Temple University’s Professor Bruce B. Rader Analyzes Patriot Coal
Bruce B. Rader received his Ph.D. in Finance in 1995 from the University of Houston. He is a Chartered Financial Analyst who has been an Assistant Professor of Finance at Temple University for the past 17 years. Before joining Temple’s Fox School of Business he worked as a Civil Engineer, Institutional Fixed Income broker and as a consultant. In addition he is sought after for financial and economic commentary by the Philadelphia media market for his insight on current financial market and economic conditions.
Rader’s report follows.
Designed to Fail
The Case of Patriot Coal
A New Moral Hazard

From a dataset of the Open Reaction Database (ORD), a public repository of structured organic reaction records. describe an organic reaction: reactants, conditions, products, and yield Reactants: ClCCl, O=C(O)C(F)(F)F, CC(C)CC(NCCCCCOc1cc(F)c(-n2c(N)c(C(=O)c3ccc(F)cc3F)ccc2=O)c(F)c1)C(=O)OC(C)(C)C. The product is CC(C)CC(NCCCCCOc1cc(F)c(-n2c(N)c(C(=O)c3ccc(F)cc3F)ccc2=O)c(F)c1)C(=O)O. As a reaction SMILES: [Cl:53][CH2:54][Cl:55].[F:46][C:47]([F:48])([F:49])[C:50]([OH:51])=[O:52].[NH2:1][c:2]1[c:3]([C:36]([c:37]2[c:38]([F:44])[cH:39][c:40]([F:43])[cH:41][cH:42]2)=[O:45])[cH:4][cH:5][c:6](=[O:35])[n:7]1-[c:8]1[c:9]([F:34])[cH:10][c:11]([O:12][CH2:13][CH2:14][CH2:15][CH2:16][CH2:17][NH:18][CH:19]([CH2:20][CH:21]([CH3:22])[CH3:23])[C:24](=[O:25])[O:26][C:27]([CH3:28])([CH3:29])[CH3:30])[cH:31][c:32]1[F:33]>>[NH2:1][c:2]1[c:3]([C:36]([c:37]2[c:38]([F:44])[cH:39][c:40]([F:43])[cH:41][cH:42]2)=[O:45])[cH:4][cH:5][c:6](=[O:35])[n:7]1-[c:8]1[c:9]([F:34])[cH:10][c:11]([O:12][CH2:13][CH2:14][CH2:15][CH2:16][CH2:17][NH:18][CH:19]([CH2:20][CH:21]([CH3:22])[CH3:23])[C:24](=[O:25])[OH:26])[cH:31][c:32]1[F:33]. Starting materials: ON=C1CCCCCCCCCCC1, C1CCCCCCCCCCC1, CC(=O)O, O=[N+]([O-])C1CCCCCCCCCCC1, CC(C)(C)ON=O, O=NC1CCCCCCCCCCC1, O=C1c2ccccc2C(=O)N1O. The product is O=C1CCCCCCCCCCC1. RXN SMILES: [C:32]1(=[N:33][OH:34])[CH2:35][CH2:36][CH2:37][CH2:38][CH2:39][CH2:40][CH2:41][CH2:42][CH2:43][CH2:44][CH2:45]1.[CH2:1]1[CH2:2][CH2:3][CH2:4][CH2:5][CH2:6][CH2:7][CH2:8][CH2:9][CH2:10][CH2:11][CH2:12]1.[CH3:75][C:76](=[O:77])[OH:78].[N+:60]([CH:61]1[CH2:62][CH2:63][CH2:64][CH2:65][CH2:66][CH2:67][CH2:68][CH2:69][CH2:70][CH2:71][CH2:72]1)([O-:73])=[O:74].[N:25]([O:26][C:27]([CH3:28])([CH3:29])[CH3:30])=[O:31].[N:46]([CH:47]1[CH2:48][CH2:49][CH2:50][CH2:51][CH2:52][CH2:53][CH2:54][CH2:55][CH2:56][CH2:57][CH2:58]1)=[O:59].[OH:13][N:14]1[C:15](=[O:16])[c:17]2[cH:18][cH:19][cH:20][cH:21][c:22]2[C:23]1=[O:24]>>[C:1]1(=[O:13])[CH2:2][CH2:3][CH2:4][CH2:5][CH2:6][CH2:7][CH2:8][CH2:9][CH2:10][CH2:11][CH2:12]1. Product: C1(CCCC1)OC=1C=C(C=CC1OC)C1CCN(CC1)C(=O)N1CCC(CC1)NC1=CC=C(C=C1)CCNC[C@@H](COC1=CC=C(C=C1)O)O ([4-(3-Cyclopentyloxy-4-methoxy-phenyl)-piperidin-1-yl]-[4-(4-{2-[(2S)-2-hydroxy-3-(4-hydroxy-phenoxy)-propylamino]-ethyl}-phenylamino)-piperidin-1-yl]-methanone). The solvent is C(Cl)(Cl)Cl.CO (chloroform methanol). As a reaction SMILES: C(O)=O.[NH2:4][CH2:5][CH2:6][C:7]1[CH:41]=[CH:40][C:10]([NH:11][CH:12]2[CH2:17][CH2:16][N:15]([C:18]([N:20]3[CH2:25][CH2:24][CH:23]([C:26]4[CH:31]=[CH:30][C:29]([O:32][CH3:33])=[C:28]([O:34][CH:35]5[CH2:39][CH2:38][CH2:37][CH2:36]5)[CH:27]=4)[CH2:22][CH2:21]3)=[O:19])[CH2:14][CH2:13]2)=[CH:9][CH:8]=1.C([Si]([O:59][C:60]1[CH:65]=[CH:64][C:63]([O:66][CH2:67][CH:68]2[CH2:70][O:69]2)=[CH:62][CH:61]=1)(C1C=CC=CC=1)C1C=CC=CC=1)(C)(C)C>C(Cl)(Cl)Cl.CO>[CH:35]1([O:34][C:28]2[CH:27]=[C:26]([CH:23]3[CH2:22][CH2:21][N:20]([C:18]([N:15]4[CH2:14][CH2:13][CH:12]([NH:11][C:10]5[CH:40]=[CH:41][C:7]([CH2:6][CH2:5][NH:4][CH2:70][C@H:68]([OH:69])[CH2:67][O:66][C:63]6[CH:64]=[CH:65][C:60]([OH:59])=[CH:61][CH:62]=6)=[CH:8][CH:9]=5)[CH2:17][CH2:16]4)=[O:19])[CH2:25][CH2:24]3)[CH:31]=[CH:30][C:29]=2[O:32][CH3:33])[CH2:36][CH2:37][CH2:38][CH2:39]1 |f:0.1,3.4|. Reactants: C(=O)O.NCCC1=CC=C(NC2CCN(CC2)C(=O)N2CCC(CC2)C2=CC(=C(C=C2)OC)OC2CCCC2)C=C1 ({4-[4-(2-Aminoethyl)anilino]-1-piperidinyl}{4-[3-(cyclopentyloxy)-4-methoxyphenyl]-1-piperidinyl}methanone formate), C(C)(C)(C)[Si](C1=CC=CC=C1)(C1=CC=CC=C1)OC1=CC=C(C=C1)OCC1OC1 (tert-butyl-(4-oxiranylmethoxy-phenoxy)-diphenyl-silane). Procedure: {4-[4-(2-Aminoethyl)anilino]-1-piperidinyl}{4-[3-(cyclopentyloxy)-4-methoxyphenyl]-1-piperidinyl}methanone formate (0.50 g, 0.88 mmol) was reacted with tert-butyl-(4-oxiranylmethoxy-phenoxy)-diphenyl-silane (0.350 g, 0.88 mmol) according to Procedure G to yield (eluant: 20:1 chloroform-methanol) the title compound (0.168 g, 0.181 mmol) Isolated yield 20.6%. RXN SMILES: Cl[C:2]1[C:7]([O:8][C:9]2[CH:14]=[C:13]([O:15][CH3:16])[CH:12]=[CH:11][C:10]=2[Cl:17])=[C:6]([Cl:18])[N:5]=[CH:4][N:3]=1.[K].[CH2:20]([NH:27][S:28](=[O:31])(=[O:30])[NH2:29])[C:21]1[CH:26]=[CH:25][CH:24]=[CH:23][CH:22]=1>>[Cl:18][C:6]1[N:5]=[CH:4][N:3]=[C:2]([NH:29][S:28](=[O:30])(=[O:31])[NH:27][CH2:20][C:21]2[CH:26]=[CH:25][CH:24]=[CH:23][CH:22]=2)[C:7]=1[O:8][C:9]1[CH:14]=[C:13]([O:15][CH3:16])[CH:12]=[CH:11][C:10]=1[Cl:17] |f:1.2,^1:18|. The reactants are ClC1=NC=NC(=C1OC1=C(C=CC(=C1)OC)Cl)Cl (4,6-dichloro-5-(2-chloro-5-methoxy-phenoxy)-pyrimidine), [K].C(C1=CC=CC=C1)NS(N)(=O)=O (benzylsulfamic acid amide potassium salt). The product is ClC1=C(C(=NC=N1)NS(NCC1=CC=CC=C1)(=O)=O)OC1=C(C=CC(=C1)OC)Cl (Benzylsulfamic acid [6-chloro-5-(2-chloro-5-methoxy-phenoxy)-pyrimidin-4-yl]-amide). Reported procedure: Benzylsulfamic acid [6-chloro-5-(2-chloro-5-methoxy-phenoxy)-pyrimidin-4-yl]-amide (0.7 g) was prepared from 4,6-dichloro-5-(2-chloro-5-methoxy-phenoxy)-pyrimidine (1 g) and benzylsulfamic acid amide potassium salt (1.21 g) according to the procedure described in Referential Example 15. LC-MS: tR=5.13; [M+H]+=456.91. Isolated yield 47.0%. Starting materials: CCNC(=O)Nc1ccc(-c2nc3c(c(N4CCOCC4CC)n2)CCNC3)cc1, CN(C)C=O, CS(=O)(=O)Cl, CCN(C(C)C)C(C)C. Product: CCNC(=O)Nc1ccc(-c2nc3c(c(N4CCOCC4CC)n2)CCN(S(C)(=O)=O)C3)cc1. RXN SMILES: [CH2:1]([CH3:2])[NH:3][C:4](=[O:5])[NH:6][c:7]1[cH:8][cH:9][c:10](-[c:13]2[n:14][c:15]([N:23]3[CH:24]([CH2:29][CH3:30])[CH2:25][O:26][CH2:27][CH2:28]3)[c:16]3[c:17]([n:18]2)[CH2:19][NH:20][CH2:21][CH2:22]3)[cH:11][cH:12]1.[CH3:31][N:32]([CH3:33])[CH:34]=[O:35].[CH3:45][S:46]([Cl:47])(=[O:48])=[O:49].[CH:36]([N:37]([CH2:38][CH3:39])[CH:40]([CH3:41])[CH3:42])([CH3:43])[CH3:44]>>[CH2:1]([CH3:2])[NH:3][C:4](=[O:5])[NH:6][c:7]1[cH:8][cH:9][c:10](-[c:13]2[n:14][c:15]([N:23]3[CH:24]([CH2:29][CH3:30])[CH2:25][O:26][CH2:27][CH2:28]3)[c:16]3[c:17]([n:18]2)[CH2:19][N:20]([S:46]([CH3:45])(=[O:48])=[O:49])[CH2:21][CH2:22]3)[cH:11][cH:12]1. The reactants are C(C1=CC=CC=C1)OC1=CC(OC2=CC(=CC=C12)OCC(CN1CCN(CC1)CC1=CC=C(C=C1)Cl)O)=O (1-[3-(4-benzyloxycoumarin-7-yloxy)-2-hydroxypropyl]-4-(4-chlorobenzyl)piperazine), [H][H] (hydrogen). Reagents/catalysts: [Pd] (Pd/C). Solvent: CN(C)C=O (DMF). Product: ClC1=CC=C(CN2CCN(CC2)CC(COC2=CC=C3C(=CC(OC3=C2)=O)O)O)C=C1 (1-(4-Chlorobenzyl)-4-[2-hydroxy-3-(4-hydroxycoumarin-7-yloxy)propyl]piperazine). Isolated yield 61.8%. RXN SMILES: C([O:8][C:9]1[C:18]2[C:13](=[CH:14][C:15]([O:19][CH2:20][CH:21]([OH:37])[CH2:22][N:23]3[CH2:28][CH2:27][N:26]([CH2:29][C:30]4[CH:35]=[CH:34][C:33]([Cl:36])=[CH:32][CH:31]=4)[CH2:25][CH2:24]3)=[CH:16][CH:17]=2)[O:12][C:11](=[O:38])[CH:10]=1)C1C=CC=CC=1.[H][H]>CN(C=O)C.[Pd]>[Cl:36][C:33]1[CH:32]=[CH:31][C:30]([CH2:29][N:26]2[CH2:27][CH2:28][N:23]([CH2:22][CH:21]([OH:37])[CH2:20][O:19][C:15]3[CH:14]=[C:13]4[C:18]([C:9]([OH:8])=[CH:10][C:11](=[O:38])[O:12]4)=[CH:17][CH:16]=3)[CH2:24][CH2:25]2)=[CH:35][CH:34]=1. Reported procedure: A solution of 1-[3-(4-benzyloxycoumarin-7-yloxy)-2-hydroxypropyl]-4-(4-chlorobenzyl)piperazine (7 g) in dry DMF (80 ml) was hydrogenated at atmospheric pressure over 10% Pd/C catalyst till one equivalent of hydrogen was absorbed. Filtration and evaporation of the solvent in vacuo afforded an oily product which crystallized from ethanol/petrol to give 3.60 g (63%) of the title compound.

During the financial meltdown of 2008 and 2009, the term “moral hazard” was frequently in the news, often attached to a headline with some variation of the question “Is capitalism dead?” The issue posed five years ago was: Does capitalism work if firms, such as banks and insurance companies, aren’t allowed or are too big to fail? In this paper, I discuss another threat to capitalism, a moral hazard of a different sort. I am referring to firms that are created to fail as a means of wiping out liabilities and responsibilities to employees and retirees. In particular, I focus on a five-year old company, Patriot Coal, and the companies that created the Patriot spin-off and scheme.
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